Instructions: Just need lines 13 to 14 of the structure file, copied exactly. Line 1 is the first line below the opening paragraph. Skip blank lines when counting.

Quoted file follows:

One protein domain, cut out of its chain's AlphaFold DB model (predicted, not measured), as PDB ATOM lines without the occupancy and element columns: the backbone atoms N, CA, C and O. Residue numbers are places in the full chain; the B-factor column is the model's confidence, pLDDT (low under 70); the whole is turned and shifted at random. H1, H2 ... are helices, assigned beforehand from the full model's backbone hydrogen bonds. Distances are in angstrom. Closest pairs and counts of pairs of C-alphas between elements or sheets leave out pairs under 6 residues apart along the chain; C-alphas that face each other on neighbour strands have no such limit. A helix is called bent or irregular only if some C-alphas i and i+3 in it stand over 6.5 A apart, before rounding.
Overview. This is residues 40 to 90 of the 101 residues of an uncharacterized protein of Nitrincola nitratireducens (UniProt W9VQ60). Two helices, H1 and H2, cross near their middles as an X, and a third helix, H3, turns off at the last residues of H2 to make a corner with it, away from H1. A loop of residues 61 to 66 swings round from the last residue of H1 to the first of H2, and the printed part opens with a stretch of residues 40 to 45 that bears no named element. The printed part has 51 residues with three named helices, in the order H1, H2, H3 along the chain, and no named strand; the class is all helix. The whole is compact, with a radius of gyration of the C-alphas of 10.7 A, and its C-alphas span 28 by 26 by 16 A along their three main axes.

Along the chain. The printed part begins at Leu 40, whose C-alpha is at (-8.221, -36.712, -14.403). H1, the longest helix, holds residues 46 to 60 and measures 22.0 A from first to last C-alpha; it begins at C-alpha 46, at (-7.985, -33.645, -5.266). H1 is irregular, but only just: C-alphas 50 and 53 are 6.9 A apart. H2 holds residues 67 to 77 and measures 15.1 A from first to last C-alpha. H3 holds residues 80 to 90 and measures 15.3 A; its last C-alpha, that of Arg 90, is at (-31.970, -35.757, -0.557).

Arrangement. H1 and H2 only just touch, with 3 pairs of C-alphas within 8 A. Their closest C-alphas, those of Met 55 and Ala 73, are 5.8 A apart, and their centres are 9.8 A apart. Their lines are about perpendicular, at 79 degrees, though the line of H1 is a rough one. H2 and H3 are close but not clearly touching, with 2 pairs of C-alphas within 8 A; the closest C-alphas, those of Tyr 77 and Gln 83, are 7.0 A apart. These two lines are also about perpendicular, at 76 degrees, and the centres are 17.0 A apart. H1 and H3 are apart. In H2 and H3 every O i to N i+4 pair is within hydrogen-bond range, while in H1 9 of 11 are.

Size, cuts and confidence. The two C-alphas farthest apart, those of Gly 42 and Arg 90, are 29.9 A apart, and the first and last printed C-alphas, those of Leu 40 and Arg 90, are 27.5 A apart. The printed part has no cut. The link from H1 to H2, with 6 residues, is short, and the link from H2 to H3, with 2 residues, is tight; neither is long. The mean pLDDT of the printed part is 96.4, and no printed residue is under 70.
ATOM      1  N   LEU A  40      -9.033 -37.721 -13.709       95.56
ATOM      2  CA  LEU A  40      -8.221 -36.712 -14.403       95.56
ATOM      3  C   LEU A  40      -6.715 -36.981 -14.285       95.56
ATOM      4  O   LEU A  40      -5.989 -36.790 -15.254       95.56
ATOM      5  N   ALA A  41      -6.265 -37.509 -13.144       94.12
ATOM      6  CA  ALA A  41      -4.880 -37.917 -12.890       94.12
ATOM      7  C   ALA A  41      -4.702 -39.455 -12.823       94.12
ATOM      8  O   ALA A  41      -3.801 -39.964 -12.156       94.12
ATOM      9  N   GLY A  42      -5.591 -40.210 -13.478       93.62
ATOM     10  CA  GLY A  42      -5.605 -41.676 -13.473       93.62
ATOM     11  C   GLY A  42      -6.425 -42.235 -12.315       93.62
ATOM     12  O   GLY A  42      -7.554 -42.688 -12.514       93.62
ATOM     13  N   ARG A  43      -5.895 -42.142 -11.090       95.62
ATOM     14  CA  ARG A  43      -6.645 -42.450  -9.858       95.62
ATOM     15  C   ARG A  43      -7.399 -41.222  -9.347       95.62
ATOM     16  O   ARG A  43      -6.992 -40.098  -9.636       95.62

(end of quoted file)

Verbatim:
ATOM      9  N   GLY A  42      -5.591 -40.210 -13.478       93.62
ATOM     10  CA  GLY A  42      -5.605 -41.676 -13.473       93.62